Galaxy debacle exposes Samsung dilemma
Esther Park, Oct. 19, 2016, 9:41 a.m.
In the eyes of Donald Woo, a retired businessman in Hong Kong, incidents of the Samsung Galaxy Note 7 catching fire and its subsequent departure seemed not just about a technical error, or faulty batteries. Calling himself a loyal customer of the South Korean tech giant, Woo said he began to wonder about the cause of the crisis. What disappointed him the most, he said, was the way Samsung Electronics, the world’s largest smartphone maker, was handling the case. “It is clear that there was a very serious problem with their internal communication channels, from the battery factory to the phone company to the group headquarters,” he said in an email sent to The Korea Herald. “My question is whether this has always been the case, or is (it) a new phenomenon after the chairman fell into a coma and the son (replaced him)?” Woo is one of many avid Samsung fans around the world starting to ask such questions about Samsung, its structural problems and their impact on product management. Such concerns have existed for years. But the Note 7 incident has surfaced the problems that Samsung faces today, at a critical time when the conglomerate is moving forward with a generational transition. Some former Samsung employees and experts link the cause of the crisis to Samsung’s deeply rooted top-down culture. Samsung Electronics, like many other companies in Korea, is a workplace where saying “no” is virtually forbidden, they say. The severity of the consequences may even be harsher at Samsung, where it has more “obedient elites.” Consulting superiors about hardships may even equal tendering a resignation there, according to the former workers. “When a boss gives a deadline to subordinates, even if the schedule is technically too tight to meet, they cannot say no,” said an engineering professor who used to work for Samsung Electronics. “They just do whatever they can and squeeze out to meet the deadline. The Galaxy incident may have partly come from such culture,” he said on condition of anonymity.
The rigid hierarchy also exists between Samsung Electronics and its affiliates, as was exposed when the former shifted the blame of the smartphone’s explosions to a batch of batteries produced by Samsung SDI when it announced the first round of the global recall of the Galaxy Note 7 in early September. The battery-maker has remained silent on the issue. “(Samsung Electronics and SDI) are not on the same level. SDI is just one of many suppliers,” said a former worker at Samsung Electronics who now works for a US firm in Seoul. The militant hierarchical culture in Samsung, however, has diminished over the years, partly due to changes in society where individual choices are more tolerated these days, and also due to the company’s voluntary efforts to create a horizontal relationship among its employees. As part of a new corporate strategy, Samsung Electronics plans to simplify seven job titles into four starting from March next year. The Korean suffix “nim” will be added to every employee’s name, instead of calling them by their job positions. The plans are devised to promote lateral communication and to increase work efficiency, the company said in June. But despite such efforts, questions remain over whether Samsung will manage to turn the entire organization into a western-style, global tech firm where creativity comes before loyalty. “It is hard to define a uniformed culture of the Samsung Group because every affiliate and division has a different work atmosphere,” said a Samsung Group official, adding that while the company is aware of such outside concerns, they cannot comment on it. “But, in terms of Samsung Electronics, the company is making efforts to innovate their work culture and to make it horizontal such as by collecting suggestions from the employees and establishing a task force after deciding internally that there have been some problems.” The time is ripe for change at Samsung, according to another professor who works on diverse projects with Samsung Electronics. He said that the company, as a market leader, has reached a point where the traditional system that worked well when it was a fast-follower does not work anymore. “Samsung Electronics, as a fast follower in the market, has mobilized a top-down management for a long time, and they have been successful so far,” said the professor who also requested not to be named. “Now, as a market leader, Samsung’s management patterns of setting deadlines first, developing products fast to meet the deadline and manufacturing the products in Vietnam after that, no longer work. It is not a follower anymore.” However, citing Samsung’s militant culture as the origin of the Galaxy crisis is contradictory and dangerous, said Park Joo-keun, co-founder of CEO Score, a local corporate tracker. Such a streamlined and neat work system has long been the backbone of Samsung’s success. “There is no answer for what work culture a company should have. But Samsung’s way of managing the organization has been its strength, and it is contradictory to say that it was the cause of the problem just because it doesn’t seem to fit into the latest industrial trend that focuses on creativity,” he said. “I think it was rather a problem with quality control that happened in the midst of Samsung’s transitional period. It will find its own way.” Samsung has been under growing market pressure to come up with innovative products and to become a company that meets global standards with clearer governance and shareholder-friendly measures.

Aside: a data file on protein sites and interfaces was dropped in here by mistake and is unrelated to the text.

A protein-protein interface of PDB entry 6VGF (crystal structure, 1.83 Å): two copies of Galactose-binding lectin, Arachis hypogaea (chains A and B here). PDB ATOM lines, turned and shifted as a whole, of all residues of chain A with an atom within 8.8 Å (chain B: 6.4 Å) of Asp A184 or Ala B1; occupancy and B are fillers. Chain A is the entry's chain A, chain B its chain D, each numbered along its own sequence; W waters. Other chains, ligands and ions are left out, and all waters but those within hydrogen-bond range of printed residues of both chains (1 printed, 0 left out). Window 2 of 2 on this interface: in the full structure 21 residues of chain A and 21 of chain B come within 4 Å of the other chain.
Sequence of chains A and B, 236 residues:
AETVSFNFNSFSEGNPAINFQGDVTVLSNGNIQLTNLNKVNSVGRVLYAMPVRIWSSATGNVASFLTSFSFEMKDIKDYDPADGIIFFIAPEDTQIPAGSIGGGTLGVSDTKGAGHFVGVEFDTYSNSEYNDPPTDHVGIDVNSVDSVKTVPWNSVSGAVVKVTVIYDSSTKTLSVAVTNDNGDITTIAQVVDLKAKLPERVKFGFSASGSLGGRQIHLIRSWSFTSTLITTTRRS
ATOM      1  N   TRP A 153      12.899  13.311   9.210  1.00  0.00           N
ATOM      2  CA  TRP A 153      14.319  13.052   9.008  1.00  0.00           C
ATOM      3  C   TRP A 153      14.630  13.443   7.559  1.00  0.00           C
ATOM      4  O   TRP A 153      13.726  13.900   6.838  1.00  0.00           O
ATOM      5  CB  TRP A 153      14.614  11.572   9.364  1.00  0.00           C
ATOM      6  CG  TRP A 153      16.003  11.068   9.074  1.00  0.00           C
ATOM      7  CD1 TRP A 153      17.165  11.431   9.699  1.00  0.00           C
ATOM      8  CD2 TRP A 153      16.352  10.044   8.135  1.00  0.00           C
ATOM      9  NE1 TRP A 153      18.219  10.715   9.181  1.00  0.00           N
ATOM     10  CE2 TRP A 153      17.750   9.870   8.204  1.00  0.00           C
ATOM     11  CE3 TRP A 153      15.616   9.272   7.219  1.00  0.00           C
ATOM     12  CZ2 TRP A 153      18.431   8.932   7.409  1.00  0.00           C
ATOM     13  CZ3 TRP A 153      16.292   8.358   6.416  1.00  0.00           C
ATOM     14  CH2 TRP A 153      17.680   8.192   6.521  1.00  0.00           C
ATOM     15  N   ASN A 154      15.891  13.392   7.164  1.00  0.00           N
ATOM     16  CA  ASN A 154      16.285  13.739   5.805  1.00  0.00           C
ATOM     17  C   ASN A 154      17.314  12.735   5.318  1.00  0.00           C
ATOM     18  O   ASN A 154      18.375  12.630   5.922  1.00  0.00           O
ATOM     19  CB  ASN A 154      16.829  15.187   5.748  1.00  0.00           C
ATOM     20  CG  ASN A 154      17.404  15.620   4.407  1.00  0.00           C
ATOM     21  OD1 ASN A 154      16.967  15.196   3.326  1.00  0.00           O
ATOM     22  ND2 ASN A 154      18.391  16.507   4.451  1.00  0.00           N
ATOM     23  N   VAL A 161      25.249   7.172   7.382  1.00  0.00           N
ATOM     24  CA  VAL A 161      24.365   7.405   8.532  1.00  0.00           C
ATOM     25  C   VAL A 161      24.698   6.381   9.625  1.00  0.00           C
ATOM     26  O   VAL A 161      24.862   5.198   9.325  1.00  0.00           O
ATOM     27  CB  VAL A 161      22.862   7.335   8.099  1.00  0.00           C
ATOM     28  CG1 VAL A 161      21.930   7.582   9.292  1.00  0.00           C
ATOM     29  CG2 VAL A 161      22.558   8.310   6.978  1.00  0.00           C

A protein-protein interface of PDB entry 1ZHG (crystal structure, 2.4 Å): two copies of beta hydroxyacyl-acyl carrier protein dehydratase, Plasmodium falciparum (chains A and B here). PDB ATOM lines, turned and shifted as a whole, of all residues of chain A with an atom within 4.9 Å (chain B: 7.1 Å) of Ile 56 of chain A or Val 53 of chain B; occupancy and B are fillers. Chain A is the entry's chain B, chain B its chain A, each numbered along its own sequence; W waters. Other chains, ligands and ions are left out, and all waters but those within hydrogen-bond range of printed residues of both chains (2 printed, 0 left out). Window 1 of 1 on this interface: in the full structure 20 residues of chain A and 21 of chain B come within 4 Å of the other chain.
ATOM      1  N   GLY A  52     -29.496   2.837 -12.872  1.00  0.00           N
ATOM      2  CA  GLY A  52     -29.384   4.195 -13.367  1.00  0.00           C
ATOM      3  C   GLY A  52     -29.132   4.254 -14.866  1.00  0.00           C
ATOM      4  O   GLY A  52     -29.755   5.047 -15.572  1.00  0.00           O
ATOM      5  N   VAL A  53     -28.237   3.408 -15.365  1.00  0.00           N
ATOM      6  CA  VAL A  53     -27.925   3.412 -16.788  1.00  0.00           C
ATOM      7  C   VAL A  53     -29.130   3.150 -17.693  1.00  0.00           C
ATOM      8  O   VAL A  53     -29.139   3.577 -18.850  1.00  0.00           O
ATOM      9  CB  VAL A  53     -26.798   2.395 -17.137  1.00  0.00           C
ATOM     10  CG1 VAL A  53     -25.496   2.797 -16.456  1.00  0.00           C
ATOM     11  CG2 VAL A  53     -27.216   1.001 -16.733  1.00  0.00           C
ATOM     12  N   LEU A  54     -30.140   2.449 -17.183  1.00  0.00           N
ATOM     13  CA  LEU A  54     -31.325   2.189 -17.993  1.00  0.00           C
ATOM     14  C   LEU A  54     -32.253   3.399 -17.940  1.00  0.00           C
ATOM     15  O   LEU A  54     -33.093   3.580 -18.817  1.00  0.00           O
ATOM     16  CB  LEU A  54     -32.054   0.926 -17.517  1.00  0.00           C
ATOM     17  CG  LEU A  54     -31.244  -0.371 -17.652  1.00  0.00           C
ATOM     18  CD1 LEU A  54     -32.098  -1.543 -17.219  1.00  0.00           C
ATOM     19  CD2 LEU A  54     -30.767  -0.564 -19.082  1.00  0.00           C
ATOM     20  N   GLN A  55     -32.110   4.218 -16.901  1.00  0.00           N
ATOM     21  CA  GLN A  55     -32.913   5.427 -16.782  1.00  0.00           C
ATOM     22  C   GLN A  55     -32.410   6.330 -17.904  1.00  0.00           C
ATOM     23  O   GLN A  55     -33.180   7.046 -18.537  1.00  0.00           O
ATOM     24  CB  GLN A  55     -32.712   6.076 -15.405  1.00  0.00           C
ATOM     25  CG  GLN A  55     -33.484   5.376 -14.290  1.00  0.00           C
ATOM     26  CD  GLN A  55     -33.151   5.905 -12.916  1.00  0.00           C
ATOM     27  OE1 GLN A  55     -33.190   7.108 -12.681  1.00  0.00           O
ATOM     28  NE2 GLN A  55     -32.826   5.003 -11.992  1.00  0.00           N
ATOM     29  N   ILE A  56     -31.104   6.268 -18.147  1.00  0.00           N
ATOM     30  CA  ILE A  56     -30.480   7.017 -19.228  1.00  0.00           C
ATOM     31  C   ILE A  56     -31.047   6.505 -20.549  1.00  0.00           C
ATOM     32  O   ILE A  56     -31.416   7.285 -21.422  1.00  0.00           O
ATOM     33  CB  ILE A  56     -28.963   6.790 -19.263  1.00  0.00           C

But Samsung beating Apple, for instance, is out of the question as the two are not in the same category, said the former Samsung employee currently working for the US firm. Samsung by nature is a hardware maker, not a software giant like Apple and Google. And Samsung’s dilemma is that it wants to be like them. “As a hardware company, you can never be as innovative as a software company. Samsung lacks in original content and technology. But a software company is what Samsung wants to be,” he said, adding that Samsung’s focus on Tizen, an open-source operating system, artificial intelligence and the Internet of Things, are examples. One noteworthy step that Samsung took in such endeavors was the 2008 appointment of Choi Chi-hun, a former GE board member. Since joining, Choi has stood at the vanguard of making Samsung’s printer business reach the world’s top. He is now the head of the construction unit of Samsung C&T, the de facto holding company of Samsung Group. Indeed, transforming a hardware company into a software firm is a tremendous challenge, a task that awaits Samsung’s new leader. And he is already faced with some resistance from within. Samsung downsizing its structure through the selling of underperforming units in recent years has dealt a blow to its streamlined organization that consisted of loyal employees. A current employee at Hanwha Techwin, who used to belong to Samsung Techwin, said many of his colleagues felt abandoned. “(When Hanwha bought Samsung Techwin), it was very disappointing because we learned it through news reports, not from the company management. They made no efforts to explain it to us,” he said. “We were upset because it contradicted how we were encouraged since entering the company that Samsung is a family and a being a loyal worker is a must.” The confusion within the organization is being amplified as the group is gearing up for a leadership transition. Lee Jae-yong, currently Samsung Electronics vice chairman, is set to join the boardroom after a shareholders’ meeting on Oct. 27, a move seen as him tightening his grip on the company after the smartphone crisis. But Lee appears to have a long way ahead to prove his leadership, as the Galaxy debacle has opened up public debate over Samsung’s leadership and management styles. Woo said his disappointment came from years of having watched Samsung grow from a fledgling business to reach the top. But he said he still believes Samsung is the best. “Back in 1996 or earlier, when Hong Kong was still using the old Kai Tak Airport, I remember seeing the passenger luggage carts bearing Samsung advertisement. I wondered who would buy such an unknown Korean brand? Now, almost 25 years later at my home in Hong Kong, I own a TV, refrigerator, and a smartphone made by Samsung,” he said. “I have used Samsung, LG, Google Nexus, HTC and Lenovo, but have always returned to Samsung for consistency, quality, and ease of operations. Of course, Android and its open system is a big factor in my choice, but I think even among the Android makers, Samsung is the best.”